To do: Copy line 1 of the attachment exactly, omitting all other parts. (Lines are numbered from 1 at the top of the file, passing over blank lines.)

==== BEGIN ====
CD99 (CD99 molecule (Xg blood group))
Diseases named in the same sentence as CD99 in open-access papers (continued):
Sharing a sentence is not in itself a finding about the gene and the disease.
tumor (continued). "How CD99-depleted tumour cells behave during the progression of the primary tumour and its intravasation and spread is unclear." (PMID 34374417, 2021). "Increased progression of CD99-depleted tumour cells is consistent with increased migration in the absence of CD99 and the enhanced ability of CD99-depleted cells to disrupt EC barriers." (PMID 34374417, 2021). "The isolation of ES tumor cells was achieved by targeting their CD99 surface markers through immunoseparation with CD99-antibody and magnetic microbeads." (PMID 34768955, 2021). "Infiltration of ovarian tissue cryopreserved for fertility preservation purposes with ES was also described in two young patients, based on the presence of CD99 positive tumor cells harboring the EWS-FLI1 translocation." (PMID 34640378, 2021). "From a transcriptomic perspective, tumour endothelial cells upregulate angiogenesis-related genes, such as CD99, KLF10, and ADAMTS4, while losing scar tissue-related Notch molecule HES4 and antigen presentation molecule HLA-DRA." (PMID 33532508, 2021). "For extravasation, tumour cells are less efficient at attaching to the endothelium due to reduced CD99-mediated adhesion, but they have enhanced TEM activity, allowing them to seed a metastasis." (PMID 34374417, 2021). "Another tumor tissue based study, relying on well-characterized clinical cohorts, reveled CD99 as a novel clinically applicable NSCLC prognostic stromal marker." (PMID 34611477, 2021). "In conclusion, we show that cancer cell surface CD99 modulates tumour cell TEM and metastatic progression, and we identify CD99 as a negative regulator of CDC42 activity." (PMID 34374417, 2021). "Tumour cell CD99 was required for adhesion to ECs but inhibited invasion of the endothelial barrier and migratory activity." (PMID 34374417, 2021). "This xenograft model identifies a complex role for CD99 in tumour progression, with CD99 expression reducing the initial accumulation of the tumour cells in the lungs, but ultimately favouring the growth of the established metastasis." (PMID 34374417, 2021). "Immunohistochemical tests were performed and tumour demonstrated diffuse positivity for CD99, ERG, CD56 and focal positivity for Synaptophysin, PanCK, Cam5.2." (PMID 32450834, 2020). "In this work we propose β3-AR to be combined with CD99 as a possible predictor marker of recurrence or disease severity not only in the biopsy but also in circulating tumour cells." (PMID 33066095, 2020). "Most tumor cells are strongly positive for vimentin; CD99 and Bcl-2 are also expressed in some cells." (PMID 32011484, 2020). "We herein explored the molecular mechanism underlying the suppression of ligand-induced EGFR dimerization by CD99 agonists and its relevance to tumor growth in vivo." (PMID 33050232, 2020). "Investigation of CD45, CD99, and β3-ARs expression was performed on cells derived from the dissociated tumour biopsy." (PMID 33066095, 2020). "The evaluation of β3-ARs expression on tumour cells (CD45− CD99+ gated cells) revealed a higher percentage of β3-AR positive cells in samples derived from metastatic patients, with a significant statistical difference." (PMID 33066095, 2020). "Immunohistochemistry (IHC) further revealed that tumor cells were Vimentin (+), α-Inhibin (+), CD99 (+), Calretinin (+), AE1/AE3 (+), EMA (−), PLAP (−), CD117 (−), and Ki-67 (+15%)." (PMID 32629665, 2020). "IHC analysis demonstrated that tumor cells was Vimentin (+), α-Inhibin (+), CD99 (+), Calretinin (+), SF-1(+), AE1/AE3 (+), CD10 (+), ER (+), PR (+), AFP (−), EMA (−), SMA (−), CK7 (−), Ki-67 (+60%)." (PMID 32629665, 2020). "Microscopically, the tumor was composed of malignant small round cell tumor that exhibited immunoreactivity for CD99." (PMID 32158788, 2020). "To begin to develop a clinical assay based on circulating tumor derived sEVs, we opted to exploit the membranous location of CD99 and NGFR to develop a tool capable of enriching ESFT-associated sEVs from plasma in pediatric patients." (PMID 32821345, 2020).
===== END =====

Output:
CD99 (CD99 molecule (Xg blood group))